En este casi FIN de semana, la primera de marzo – que como siempre nos bienviene con lluvia -, comparto con ustedes un artículo sobre matrix management. Me pareció interesante, voy a buscar más sobre el tema pero va un adelanto.
Una mini intro, matriz management es una forma de management mediante la cual las personas reportan a varios jefes. Por lo general uno funcional y el/los otro/s, operativo/s (en funcion de distintos proyectos que se lleven adelante). Sumado a los problemas que esto puede y de hecho trae, también está el de trabajar con tus compañeros para algunas cosas en calidad de compañeros y para otras (un poryecto x por ej) en calidad de jefe/subordinado.
Surviving Matrix Management
11:33 AM Thursday June 19, 2008
Matrix management has been around for 40 years, but there have been few challenges to its efficacy and viability. Most writers and management theorists remain convinced that a matrix approach is superior to a hierarchy, but is it really the only alternative? Are there different ways to manage – for example, a truly integrated hierarchical/matrix system or do we need to think about a different system altogether?
Let’s take a look at a few fundamental questions to see if matrix systems are shaping up to the challenges of 21st century business. Here are some thoughts – drawn from my own experience and from Life in a Matrix, a great resource. Let me have your thoughts too.
· Multiple reporting lines can reflect the interests of functions, geographical regions and product lines, but they can also cause conflict, stress and confusion among staff if managers’ interests are not aligned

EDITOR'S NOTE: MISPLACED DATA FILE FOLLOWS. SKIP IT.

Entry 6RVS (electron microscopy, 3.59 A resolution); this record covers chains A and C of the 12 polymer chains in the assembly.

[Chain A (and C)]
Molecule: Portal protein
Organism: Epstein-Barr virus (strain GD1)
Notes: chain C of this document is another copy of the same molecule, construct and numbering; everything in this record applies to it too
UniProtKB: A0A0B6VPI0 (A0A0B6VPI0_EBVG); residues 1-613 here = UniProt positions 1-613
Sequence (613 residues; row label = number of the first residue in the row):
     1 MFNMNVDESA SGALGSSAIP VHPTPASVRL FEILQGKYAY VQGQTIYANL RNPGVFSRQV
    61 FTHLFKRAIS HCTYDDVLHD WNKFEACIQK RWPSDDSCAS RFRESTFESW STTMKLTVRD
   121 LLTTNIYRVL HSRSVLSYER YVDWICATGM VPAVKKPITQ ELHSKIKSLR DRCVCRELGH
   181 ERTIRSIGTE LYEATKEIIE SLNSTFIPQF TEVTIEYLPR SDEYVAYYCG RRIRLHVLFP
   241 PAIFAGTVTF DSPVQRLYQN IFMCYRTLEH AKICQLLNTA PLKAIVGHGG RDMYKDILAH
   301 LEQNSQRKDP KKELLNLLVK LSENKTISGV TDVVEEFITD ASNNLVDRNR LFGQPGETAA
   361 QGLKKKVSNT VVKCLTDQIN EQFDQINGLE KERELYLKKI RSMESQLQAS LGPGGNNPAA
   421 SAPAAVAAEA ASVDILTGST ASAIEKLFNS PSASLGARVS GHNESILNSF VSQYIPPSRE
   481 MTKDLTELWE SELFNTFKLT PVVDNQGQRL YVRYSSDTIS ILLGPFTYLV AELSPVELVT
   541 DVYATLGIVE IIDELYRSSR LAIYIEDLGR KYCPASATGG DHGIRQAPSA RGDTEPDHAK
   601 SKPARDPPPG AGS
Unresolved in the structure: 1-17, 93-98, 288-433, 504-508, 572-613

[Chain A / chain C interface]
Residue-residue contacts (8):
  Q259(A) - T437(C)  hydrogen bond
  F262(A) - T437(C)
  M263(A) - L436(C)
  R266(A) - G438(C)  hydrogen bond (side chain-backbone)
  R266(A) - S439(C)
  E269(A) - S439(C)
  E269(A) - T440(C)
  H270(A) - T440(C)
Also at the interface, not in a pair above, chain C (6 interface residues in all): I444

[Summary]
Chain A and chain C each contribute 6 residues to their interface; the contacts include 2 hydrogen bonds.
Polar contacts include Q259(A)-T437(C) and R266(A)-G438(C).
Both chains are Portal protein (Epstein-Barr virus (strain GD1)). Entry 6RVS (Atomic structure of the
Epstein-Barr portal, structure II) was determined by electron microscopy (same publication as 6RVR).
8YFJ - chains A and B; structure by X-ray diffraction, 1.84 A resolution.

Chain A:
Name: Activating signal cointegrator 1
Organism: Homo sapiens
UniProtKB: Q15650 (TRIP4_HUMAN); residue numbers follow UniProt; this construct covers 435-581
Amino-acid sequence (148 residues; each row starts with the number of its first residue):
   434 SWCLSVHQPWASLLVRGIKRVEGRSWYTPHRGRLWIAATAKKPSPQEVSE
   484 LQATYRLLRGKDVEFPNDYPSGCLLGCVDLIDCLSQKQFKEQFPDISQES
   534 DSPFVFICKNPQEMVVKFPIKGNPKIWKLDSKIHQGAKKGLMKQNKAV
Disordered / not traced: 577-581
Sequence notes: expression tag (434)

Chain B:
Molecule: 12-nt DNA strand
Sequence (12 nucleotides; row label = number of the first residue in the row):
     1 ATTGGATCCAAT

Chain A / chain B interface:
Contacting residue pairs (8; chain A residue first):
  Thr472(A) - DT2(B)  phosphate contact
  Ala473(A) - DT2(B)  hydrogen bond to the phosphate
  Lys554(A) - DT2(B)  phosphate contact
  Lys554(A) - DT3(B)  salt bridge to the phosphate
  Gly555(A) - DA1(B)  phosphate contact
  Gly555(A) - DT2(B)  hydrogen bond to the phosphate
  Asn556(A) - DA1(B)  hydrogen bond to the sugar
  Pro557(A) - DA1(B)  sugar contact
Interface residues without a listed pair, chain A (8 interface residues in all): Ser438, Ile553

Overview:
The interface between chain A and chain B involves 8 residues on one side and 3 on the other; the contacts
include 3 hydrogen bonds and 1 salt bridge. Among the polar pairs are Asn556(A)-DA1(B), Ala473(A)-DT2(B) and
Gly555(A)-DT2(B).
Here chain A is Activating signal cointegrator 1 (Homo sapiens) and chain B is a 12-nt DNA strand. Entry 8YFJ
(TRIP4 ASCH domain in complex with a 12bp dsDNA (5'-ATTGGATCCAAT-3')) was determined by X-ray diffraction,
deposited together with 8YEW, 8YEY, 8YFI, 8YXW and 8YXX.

· Poorly defined management roles can result in turf wars or lack of accountability, which can erode organizational cultures
· Self-managing teams and individuals can free up management time and allow creative and flexible approaches to work – but not everyone can make the transition to self-management
· Organisations can set parallel priorities, but this does not always result in effective or efficient working
· Matrix systems are vulnerable to constant reorganization, which can disrupt the relationships that make them work: knowledge, experience and organizational know-how can be lost easily
· Responsive managers in a matrix can offer unparalleled opportunities for professional development, but inattentive managers can cause immense stress and over-work
· It can be difficult to keep track of who is overseeing performance if project completion is the key focus for businesses
How do you lead in the matrix?
· Make sure the culture is robust, supportive and you have the right values and behaviours in place
· Ensure that you are a skilled communicator: networking, influencing, coaching and facilitating skills are paramount
· Draw up clear goals, objectives, and performance metrics for managers and staff and see to it that they are aligned vertically and horizontally
· Empower teams to make decisions and to resolve conflicts at an appropriate level
· Don’t tinker with the structure, but let the networks and matrix evolve over time
· Use your expertise and personal network to influence those over whom you have no formal authority
How do you work in the matrix?
· Bolster your communication, networking and coaching skills
· Think about who is making demands on your time and attention
· Decide how much effort and attention each part of your workload requires
· Work out how to manage priorities and where you can do trade-offs
· Understand your managers’ situations and identify potential pressure points
· Ensure that each manager is aware of your entire workload and push back against unreasonable or conflicting demands
· Keep your manager informed about what you are doing and your progress
What are the possible effects of the matrix – on people and organizations?
· Greater focus on short-term projects rather than long-term issues
· Shorter attention spans as multiple projects are carried out simultaneously
· Transactional relationships as managers and employees trade off priorities
· More flexible – or more conflictual – management relationships
· More open/supportive – or more political/destructive – organizational cultures
· Greater uncertainty – more ability to deal with ambiguity or less accountability
· More productivity, challenge and growth – or more stress, pressure and fear
What is the future for the matrix?